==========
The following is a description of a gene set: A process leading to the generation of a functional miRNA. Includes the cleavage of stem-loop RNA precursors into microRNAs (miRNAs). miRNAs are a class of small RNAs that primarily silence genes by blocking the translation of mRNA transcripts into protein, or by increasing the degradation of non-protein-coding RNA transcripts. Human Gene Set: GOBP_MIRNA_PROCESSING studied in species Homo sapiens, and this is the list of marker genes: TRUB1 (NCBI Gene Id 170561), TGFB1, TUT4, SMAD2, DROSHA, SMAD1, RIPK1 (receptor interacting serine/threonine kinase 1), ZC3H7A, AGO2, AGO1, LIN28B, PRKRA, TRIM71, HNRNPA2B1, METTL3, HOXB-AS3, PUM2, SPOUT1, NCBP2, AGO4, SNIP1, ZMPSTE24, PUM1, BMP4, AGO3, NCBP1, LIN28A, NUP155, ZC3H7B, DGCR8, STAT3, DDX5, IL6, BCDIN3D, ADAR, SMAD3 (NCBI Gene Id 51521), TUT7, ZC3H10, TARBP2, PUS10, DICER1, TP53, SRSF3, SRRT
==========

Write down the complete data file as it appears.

The following is a description of a gene set: A process leading to the generation of a functional miRNA. Includes the cleavage of stem-loop RNA precursors into microRNAs (miRNAs). miRNAs are a class of small RNAs that primarily silence genes by blocking the translation of mRNA transcripts into protein, or by increasing the degradation of non-protein-coding RNA transcripts. Human Gene Set: GOBP_MIRNA_PROCESSING studied in species Homo sapiens, and this is the list of marker genes: TRUB1 (NCBI Gene Id 170561), TGFB1, TUT4, SMAD2, DROSHA, SMAD1, RIPK1 (receptor interacting serine/threonine kinase 1), ZC3H7A, AGO2, AGO1, LIN28B, PRKRA, TRIM71, HNRNPA2B1, METTL3, HOXB-AS3, PUM2, SPOUT1, NCBP2, AGO4, SNIP1, ZMPSTE24, PUM1, BMP4, AGO3, NCBP1, LIN28A, NUP155, ZC3H7B, DGCR8, STAT3, DDX5, IL6, BCDIN3D, ADAR, SMAD3 (NCBI Gene Id 51521), TUT7, ZC3H10, TARBP2, PUS10, DICER1, TP53, SRSF3, SRRT